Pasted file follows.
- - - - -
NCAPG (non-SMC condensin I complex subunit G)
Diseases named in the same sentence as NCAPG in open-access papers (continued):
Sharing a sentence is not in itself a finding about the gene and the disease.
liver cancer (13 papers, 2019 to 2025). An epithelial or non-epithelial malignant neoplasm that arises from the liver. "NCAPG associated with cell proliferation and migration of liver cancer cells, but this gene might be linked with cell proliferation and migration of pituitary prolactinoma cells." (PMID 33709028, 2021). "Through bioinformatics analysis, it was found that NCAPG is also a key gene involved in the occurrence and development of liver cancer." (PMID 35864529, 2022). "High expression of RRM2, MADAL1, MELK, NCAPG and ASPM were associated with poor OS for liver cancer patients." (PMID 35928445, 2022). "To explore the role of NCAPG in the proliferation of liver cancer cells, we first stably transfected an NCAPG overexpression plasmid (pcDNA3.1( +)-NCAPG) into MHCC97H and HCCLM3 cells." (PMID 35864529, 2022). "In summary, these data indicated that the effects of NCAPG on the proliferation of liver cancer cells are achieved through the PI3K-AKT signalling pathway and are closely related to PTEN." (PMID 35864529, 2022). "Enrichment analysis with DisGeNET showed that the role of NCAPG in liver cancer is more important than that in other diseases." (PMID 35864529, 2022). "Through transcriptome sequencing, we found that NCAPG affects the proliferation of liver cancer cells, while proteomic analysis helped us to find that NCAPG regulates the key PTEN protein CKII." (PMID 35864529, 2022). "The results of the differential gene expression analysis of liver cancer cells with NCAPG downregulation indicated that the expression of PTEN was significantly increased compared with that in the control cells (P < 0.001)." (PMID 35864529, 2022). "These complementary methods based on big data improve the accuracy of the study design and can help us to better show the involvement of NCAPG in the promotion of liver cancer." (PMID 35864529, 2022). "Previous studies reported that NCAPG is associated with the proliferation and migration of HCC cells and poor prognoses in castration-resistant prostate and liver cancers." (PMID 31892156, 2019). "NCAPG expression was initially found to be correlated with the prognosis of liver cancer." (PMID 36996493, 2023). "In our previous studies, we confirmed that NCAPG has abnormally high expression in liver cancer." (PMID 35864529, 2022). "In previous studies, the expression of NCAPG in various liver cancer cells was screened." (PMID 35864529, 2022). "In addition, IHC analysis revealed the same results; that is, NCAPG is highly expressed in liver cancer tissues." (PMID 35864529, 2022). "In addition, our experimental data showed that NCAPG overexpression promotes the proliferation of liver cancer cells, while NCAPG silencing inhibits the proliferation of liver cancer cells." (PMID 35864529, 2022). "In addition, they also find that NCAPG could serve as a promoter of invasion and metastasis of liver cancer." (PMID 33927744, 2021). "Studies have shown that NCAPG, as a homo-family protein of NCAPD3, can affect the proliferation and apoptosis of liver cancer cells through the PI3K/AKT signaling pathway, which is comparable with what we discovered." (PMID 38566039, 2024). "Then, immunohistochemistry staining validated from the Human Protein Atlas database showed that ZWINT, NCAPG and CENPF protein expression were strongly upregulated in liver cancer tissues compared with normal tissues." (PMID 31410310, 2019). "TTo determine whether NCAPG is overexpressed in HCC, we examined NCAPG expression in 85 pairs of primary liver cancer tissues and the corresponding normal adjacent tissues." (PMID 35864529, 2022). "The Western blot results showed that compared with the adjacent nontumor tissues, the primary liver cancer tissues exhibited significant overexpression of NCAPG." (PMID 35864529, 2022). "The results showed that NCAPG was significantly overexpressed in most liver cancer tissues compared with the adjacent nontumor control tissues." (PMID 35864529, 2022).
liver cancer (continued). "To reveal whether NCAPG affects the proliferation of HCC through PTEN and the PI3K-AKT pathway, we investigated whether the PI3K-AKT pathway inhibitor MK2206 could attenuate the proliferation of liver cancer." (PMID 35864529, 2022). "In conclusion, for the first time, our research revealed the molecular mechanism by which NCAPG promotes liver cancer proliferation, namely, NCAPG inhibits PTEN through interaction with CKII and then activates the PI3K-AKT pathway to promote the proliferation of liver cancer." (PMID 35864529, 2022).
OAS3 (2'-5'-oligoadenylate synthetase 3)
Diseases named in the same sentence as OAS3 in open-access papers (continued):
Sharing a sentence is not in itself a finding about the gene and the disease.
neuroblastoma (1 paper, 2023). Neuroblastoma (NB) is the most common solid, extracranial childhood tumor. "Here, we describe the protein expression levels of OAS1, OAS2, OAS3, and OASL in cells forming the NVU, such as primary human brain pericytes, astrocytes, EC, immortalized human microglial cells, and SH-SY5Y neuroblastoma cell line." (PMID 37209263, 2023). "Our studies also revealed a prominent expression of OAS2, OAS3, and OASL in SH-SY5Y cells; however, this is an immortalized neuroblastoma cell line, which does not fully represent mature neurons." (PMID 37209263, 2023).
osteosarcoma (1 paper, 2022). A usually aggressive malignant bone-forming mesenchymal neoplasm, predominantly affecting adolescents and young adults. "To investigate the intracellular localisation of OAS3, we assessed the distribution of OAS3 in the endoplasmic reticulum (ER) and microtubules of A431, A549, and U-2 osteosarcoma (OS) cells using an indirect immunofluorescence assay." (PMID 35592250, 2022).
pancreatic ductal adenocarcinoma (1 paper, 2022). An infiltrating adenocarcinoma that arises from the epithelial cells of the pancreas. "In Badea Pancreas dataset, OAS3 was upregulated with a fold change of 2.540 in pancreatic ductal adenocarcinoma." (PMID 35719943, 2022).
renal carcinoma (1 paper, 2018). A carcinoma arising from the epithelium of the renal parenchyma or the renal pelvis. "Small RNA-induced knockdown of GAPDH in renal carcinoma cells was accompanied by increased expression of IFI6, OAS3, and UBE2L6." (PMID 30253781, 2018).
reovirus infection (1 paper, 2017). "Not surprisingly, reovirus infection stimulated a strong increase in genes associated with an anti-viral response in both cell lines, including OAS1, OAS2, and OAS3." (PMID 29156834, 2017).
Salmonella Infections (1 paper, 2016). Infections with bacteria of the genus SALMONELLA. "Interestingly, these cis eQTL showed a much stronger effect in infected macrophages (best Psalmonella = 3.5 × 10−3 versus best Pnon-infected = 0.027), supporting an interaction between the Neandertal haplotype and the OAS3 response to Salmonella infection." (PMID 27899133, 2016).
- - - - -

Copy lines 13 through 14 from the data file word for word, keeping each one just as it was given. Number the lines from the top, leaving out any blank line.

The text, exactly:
reovirus infection (1 paper, 2017). "Not surprisingly, reovirus infection stimulated a strong increase in genes associated with an anti-viral response in both cell lines, including OAS1, OAS2, and OAS3." (PMID 29156834, 2017).
Salmonella Infections (1 paper, 2016). Infections with bacteria of the genus SALMONELLA. "Interestingly, these cis eQTL showed a much stronger effect in infected macrophages (best Psalmonella = 3.5 × 10−3 versus best Pnon-infected = 0.027), supporting an interaction between the Neandertal haplotype and the OAS3 response to Salmonella infection." (PMID 27899133, 2016).